As hard as it is to watch Mom struggle to remember some of her life’s most important moments, it’s equally heartening to watch her recall truly happy memories anchored in the “Hallmark holidays”. Halloween seems to be one of those days on the calendar.
Since returning from our vacation, the change in Mom’s behaviours has been rather dramatic. Initially she had real difficulty remembering who I was – we’d have a polite chat but it was easy to see that she was really uncertain why I was there. I decided to share with her some of my childhood memories of autumn to see if I could help her shake loose a few memories of her own.
Fall has always been one of my favourite times of year – as an adult I love the cooler weather and the anticipation of upcoming winter celebrations. As a child the Fall months meant new friends and challenges at school, and the anticipation of days like Halloween. Halloween in the 1960s was primarily a single day event, unlike today when the “holiday” with the sales of it’s associated paraphernalia starts in early September. Sure, at school we’d participate in Halloween activities in the days leading up to October 31, but we were most excited about revealing our costumes to our friends and neighbours on the day. Mom was quite crafty and created some great costumes for both my brother and me. Although I reminded her that growing up in Alberta meant there was always a possibility that Halloween costumes so meticulously put together could just as easily be covered up by snow suits! I had a good laugh this week as Mom and I looked at some of the old Halloween photos. It was quite clear that some years she was either time or creatively challenged, evidenced by my “ghost” costume or the clown outfit that showed up a few years in a row. But our bat outfits were terrific and I made a pretty adorable hobo.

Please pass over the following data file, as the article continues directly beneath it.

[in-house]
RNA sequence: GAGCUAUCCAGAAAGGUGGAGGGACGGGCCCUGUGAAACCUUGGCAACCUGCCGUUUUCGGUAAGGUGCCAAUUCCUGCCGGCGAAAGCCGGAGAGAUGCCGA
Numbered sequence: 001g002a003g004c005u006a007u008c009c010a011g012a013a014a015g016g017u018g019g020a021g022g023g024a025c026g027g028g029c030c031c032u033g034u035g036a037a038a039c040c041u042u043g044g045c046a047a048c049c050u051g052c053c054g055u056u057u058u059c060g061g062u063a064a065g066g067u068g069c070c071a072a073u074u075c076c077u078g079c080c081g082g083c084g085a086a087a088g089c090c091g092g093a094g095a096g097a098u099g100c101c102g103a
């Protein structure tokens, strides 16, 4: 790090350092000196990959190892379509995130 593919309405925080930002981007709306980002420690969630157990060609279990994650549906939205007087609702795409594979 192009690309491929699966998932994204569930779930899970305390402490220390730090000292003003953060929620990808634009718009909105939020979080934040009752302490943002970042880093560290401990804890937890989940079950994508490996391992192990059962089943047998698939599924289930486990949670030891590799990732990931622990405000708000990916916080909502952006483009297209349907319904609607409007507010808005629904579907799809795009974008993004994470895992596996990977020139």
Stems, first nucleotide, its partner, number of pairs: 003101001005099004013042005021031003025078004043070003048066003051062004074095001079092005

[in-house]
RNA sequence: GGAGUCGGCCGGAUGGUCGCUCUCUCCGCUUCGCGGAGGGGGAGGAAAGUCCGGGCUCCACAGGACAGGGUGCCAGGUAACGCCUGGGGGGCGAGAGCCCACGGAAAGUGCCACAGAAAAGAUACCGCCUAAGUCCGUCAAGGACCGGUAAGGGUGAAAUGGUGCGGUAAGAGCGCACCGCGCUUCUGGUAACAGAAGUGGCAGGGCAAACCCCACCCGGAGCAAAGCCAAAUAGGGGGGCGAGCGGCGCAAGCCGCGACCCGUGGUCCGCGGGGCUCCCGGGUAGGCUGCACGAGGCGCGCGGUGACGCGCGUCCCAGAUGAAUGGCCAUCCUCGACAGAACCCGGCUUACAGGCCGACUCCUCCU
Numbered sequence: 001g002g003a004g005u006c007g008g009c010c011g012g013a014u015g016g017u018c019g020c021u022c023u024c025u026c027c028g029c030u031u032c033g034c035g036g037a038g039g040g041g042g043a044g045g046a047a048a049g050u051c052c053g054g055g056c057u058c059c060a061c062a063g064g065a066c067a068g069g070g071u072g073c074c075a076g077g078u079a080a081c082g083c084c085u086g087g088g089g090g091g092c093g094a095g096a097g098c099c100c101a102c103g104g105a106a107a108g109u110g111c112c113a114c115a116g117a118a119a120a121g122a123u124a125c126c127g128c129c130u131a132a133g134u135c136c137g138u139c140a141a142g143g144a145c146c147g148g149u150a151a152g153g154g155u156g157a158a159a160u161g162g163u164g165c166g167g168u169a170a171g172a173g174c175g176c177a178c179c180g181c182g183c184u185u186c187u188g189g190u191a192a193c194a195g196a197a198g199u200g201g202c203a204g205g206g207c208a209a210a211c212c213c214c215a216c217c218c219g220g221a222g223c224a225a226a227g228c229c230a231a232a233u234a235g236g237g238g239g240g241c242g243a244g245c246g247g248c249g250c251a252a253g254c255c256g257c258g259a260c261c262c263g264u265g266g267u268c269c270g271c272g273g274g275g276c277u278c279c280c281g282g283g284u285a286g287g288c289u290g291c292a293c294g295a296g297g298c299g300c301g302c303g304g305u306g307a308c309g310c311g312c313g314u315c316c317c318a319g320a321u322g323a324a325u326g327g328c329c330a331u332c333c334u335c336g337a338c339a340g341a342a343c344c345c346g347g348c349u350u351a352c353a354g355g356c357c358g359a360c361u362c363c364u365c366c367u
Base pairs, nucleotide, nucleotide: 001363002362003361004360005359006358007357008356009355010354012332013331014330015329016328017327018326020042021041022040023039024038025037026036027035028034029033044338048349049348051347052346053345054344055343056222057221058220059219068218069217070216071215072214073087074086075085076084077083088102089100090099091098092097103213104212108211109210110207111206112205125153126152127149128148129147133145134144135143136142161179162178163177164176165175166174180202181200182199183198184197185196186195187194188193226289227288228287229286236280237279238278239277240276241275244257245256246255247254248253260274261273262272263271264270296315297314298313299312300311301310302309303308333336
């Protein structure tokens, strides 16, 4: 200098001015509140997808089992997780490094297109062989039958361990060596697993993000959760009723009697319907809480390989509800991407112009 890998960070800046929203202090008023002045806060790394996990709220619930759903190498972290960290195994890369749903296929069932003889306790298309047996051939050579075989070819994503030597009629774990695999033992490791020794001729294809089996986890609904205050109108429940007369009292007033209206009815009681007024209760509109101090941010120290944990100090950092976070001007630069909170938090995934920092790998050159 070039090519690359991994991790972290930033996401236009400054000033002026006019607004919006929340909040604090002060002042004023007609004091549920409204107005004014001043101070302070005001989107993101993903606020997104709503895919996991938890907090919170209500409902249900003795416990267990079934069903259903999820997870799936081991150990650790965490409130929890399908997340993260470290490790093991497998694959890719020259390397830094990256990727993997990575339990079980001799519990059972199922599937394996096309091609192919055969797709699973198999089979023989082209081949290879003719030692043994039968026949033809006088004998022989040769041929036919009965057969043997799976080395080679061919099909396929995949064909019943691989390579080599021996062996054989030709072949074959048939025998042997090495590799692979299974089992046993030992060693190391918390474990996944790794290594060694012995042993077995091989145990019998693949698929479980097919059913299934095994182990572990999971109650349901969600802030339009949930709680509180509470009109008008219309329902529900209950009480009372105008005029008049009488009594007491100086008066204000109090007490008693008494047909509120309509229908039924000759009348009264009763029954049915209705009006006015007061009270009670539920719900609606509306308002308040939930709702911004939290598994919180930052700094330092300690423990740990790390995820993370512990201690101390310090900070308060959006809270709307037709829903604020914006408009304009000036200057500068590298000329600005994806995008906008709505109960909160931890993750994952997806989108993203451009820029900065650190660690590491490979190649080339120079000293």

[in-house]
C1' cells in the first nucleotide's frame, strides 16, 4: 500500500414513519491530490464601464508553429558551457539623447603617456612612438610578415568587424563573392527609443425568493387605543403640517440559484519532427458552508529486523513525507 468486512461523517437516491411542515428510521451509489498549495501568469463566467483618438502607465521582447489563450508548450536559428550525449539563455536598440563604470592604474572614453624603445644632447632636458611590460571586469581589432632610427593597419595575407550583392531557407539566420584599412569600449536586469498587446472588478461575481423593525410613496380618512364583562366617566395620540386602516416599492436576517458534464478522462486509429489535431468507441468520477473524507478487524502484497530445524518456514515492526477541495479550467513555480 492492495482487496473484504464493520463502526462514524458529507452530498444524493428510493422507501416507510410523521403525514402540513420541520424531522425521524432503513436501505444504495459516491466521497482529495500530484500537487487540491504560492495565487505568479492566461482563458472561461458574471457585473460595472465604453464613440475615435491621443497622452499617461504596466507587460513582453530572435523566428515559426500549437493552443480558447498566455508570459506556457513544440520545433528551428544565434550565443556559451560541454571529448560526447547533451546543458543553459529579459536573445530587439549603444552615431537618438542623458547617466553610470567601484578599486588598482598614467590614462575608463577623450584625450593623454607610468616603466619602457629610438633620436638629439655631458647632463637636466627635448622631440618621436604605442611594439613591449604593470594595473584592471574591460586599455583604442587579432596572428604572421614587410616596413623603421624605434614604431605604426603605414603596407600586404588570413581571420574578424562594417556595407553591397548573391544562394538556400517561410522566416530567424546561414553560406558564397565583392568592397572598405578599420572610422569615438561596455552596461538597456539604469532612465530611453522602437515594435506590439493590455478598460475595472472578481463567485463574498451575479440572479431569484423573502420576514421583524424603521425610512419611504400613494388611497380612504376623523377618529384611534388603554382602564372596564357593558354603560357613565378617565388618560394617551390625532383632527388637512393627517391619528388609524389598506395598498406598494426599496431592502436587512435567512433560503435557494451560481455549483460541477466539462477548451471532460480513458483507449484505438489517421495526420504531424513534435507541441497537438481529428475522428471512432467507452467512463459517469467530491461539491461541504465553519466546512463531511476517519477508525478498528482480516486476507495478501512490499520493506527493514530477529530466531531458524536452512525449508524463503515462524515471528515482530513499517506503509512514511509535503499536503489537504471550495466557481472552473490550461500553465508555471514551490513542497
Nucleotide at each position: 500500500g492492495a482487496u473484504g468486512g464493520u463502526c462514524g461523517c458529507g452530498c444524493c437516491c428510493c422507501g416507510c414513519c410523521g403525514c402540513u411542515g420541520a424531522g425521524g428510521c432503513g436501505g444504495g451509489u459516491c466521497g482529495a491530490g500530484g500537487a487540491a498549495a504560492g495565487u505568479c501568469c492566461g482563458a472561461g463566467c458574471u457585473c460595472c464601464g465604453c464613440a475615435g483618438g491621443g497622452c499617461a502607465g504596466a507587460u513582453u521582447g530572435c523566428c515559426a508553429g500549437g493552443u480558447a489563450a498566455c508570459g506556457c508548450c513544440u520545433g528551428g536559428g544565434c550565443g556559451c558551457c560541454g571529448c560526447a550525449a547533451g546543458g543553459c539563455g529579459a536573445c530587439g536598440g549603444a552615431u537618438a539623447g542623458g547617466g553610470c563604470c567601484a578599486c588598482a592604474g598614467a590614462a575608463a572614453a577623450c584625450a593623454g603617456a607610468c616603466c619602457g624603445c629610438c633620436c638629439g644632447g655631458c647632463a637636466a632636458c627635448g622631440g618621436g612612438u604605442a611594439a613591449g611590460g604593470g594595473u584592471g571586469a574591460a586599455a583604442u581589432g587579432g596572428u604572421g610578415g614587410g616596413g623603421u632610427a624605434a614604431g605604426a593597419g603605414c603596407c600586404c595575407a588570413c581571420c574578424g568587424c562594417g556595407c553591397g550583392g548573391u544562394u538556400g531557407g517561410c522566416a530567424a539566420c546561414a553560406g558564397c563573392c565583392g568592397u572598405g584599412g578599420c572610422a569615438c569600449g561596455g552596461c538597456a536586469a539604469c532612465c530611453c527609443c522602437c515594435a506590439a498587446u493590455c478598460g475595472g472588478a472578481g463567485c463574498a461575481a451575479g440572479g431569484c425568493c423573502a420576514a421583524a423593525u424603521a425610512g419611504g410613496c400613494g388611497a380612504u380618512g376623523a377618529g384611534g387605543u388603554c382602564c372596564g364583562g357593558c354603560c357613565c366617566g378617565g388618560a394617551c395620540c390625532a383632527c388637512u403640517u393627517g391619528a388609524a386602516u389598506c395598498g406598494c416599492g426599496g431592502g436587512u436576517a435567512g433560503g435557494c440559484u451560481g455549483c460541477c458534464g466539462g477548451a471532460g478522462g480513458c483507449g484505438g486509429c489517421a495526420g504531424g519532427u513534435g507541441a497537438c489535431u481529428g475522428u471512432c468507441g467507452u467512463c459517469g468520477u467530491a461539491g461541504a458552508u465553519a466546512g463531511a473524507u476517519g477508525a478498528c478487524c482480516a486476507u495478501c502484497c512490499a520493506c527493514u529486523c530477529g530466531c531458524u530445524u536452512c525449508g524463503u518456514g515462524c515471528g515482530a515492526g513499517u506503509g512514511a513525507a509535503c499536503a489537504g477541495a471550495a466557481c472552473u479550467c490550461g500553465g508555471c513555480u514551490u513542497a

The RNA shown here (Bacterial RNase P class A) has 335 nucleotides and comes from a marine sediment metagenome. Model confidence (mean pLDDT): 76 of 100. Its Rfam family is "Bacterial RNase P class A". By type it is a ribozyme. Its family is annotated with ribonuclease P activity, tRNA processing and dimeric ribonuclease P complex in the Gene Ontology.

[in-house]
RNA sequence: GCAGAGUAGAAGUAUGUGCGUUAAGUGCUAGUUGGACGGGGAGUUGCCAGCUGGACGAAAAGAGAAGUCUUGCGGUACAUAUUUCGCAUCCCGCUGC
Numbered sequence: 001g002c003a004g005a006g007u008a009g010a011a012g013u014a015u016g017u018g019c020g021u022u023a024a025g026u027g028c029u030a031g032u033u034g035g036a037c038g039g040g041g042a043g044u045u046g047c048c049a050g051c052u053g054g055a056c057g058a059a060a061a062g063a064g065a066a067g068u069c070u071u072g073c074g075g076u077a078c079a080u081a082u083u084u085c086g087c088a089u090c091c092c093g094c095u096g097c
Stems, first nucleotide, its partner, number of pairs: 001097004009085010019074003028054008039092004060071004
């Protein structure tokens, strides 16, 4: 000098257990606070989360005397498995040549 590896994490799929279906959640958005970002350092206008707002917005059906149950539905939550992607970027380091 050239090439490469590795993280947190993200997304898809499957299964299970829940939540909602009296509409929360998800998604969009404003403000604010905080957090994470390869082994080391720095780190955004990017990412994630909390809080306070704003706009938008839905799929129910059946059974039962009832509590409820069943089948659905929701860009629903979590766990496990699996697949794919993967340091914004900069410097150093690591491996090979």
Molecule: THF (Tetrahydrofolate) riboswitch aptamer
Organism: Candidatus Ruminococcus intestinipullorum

I wasn’t able to dislodge any real Halloween memories from Mom’s own childhood, but without fail each time I mentioned that it was nearing the end of October she’d immediately say “it’s almost time for Halloween!” I expect that the memories she created for her children were far more impactful and made for more important and long lasting memories for her. She lovingly preserved our school projects and pictures and instilled in us a love of the spirit of the day.
Even though Mom has forgotten so much, it really makes me happy to know that it’s the fun, creative and special days that she’s still able to hang on to. And I’m so thankful that she preserved so many of those moments for us to enjoy together now.